Do I Have Capsular Contracture 5 Months Post-Op Breast Implants? (photo)

Hello Drs-I am 5 months post-op and my left breast is firmer and not as pliable as my right.Also,the crease has risen up since surgery.In addition,there is a dent on the outerside at the bottom of my left breast(not noticeable in picture).The first picture here is 3-weeks post-op, and the last three are 5 months post-op.The last one was taken with my body tilted back.You can see the right sits comfortably,while the left seems to have a 'bulge',a more defined edge.Do I have Capsular Contracture?

Doctor Answers 22

Talk to your surgeon

If you've just recently noticed that your breasts have changed in shape, feel, and how they project from your body, then you're right - you could be developing capsular contracture. While you can feel for yourself for any changes that indicate capsular contracture (signs include hardness, swelling, pain, and a rounder, more ball-like shape), please book an appointment with your surgeon who may examine you to see if it actually is. Your examination sometimes can involve an ultrasound, mammogram or MRI. The sooner you do this, the sooner you can be diagnosed and treated. Earlier detection is always better.

Treatments for capsular contracture include medications, therapeutic massage and stretching, as well as implant removal/replacement. Good luck!

Capsular contracture while pregnante

There are many suspected causes of a capsular contracture but the most likely causes are implant contamination, bleeding and infection. Surgical technique is critical as prevention is the cure for capsular contracture. The risk of a capsular contracture when implants are placed above the muscle is in the 20 to 30% range. When the implant is placed either subfascial or sub muscular the risk is in the 4 to 7% range. The no touch technique was first described in 1991. This means avoiding any surface contamination of the implant during insertion. The no touch technique combined with irrigation with antibiotic and betadine solution as well as use of a funnel has greatly decreased the risk.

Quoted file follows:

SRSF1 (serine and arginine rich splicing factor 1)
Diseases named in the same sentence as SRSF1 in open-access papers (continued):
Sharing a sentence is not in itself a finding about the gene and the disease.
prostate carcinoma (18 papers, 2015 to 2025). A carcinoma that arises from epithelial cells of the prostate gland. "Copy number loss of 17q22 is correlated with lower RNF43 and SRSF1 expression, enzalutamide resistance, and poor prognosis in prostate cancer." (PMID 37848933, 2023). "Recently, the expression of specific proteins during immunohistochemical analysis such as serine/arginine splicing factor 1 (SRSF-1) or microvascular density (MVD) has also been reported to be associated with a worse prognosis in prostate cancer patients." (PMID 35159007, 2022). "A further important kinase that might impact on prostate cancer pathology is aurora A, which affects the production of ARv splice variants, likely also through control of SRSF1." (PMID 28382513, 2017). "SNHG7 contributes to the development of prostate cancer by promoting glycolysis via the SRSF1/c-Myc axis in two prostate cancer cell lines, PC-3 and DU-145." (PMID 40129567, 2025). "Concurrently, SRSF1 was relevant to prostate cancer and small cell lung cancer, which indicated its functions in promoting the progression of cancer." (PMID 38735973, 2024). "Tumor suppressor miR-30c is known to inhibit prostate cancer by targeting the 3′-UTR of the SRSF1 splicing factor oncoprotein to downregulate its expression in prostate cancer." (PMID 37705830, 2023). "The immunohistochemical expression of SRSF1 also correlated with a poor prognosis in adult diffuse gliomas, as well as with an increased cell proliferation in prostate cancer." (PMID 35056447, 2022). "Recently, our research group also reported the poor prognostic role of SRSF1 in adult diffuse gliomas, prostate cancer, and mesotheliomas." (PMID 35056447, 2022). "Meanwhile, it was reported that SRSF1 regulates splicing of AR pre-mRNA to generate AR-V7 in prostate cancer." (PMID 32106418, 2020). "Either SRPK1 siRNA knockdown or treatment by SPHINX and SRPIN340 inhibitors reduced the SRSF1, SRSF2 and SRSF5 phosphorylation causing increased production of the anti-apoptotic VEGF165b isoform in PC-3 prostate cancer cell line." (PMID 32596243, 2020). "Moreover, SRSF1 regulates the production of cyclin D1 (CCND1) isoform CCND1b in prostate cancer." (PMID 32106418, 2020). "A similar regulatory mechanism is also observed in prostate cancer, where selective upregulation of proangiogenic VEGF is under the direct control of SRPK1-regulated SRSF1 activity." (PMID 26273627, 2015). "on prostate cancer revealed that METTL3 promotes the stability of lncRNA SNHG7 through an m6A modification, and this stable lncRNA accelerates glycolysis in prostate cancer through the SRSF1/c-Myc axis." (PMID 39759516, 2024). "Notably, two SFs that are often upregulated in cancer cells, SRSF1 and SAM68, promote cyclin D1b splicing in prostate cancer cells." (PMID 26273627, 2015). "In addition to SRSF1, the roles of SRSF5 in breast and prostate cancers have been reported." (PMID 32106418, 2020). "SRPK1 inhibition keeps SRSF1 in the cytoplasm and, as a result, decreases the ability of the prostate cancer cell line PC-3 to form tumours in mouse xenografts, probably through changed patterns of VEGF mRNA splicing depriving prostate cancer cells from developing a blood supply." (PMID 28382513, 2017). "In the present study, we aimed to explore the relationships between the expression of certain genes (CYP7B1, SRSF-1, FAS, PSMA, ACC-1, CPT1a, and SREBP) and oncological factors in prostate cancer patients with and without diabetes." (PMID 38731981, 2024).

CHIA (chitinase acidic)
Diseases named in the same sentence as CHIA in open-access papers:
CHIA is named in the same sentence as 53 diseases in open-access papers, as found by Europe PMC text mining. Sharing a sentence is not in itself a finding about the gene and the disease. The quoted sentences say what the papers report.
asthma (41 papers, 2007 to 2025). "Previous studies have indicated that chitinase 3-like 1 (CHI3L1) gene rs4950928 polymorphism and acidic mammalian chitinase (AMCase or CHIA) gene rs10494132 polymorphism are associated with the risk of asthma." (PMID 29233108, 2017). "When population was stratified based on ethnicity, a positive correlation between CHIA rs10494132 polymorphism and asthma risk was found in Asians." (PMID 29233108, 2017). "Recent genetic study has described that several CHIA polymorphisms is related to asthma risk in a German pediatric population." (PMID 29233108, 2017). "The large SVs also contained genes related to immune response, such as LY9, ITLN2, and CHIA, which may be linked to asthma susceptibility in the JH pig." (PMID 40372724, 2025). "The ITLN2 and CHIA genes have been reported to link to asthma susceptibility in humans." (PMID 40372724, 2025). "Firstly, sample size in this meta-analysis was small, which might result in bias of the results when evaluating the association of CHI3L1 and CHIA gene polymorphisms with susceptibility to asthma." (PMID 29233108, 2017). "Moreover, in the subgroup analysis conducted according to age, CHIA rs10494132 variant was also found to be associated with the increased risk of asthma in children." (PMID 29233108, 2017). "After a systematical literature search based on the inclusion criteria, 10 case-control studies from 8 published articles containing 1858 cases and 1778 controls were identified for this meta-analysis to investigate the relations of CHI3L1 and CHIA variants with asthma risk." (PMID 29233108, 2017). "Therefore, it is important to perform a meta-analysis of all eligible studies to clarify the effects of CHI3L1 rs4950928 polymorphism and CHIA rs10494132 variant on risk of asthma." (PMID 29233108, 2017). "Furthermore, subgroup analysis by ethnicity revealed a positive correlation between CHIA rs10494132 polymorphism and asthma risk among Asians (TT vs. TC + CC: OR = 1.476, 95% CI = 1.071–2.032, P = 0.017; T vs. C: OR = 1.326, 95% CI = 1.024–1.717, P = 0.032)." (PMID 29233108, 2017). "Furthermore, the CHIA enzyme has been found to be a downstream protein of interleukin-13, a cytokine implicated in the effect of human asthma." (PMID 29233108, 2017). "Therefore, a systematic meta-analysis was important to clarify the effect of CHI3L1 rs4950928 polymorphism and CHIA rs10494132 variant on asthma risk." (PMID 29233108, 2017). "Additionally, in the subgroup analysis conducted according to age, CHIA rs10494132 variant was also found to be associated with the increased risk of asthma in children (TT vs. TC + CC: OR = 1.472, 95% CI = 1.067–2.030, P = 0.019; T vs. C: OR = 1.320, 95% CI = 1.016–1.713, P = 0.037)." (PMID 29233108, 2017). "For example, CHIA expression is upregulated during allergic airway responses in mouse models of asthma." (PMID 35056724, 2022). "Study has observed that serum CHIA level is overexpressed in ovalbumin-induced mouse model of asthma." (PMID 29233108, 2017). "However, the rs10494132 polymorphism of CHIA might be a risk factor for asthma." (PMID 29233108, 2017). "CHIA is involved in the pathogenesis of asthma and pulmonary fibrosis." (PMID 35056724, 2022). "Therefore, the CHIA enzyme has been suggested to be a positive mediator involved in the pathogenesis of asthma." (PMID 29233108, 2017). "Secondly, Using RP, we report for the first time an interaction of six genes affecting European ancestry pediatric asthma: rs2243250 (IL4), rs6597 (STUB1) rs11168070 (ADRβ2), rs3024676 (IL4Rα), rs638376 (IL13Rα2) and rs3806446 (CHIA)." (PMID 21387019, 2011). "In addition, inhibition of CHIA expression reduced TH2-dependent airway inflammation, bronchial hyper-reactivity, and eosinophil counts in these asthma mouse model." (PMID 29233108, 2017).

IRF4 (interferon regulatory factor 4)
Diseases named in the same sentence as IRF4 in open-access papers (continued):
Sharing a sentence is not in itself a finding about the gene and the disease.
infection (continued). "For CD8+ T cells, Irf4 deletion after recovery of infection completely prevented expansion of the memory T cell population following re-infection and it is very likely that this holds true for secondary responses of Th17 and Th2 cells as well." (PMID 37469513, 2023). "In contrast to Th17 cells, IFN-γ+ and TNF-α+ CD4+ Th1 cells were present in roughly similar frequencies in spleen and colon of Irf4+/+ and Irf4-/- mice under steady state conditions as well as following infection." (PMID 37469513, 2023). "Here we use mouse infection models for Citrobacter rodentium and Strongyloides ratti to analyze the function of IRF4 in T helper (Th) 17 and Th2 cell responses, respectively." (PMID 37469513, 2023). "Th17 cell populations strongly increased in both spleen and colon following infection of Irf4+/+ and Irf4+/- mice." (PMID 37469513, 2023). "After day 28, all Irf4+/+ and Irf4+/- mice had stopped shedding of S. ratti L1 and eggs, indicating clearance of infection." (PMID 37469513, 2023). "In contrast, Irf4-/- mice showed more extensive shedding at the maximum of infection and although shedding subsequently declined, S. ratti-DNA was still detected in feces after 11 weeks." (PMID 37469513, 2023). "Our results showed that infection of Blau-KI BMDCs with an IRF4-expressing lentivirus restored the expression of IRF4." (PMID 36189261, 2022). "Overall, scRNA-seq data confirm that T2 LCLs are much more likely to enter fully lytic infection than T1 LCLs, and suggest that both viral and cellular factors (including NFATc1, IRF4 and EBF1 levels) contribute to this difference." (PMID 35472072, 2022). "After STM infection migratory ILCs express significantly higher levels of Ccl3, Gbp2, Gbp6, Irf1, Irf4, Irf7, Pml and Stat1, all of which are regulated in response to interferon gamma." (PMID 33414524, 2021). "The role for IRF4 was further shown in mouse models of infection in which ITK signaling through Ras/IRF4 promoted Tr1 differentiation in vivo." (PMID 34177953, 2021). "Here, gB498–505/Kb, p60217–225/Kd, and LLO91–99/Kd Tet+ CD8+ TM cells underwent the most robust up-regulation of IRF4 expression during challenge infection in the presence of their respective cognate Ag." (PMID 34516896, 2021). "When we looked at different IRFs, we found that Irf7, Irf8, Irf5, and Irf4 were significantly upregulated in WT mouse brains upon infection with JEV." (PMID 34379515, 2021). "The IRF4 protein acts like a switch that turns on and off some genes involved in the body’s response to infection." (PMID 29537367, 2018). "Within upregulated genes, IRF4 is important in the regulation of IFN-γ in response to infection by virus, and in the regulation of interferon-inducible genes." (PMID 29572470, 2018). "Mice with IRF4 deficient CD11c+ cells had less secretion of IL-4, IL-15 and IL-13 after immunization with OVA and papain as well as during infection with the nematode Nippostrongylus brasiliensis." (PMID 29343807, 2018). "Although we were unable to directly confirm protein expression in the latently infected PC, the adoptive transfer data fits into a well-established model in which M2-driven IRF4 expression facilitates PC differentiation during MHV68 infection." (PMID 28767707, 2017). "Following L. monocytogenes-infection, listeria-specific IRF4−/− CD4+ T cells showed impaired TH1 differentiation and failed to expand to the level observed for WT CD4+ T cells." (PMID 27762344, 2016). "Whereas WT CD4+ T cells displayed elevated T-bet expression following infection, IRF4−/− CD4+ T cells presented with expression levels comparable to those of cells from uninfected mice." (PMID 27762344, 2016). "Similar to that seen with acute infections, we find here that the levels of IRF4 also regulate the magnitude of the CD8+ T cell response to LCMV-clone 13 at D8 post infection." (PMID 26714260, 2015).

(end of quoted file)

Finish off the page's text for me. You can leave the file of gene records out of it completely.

Jeffrey Zwiren, MD
Atlanta Plastic Surgeon
4.5 out of 5 stars 16 reviews

Do I have a capsular contracture 5 months postop breast implants?

Hello! Thank you for your question! Physical examination will determine if you have capsular contracture. The look and feel of hardness surrounding your implant is seen and/or felt. At its worst, you experience pain. It may also cause distortion of your breast. What has caused it will be in question. 

Your surgeon will likely recommend implant massage and may add the medication Singulair. If these fail, surgical correction may be suggested. It is a matter of surgeon preference as well as what is seen during your procedure that will determine whether or not a complete capsulectomy is performed. If significant capsule formation is seen intraoperatively, a full capule removal may be warranted with a drain in order to completely remove all of the tissue and allow better adherence of your breast back to its normal anatomic position down on your chest wall. Irrigating with certain medications may also be if benefit. If minimal contracture is seen, it may be possible to leave the capsule, or place cuts within the capsule to allow better adherence. It truly is dependent on what is seen with your capsule and the issues that may be causing you to have such a procedure (e.g., contracture from rutptured implant vs pain vs simple pocket adjustment, etc).

Without knowing your issues and without an examination, it is difficult to tell you what may be the best thing for you. I tend to favor performing capsulectomies in order to create a fresh pocket, reshape the pocket, allow better shape and adherence of the overlying breast. I would discuss your issues with your plastic surgeon who will assist you in determining the right modality for you. Hope that this helps! Best wishes!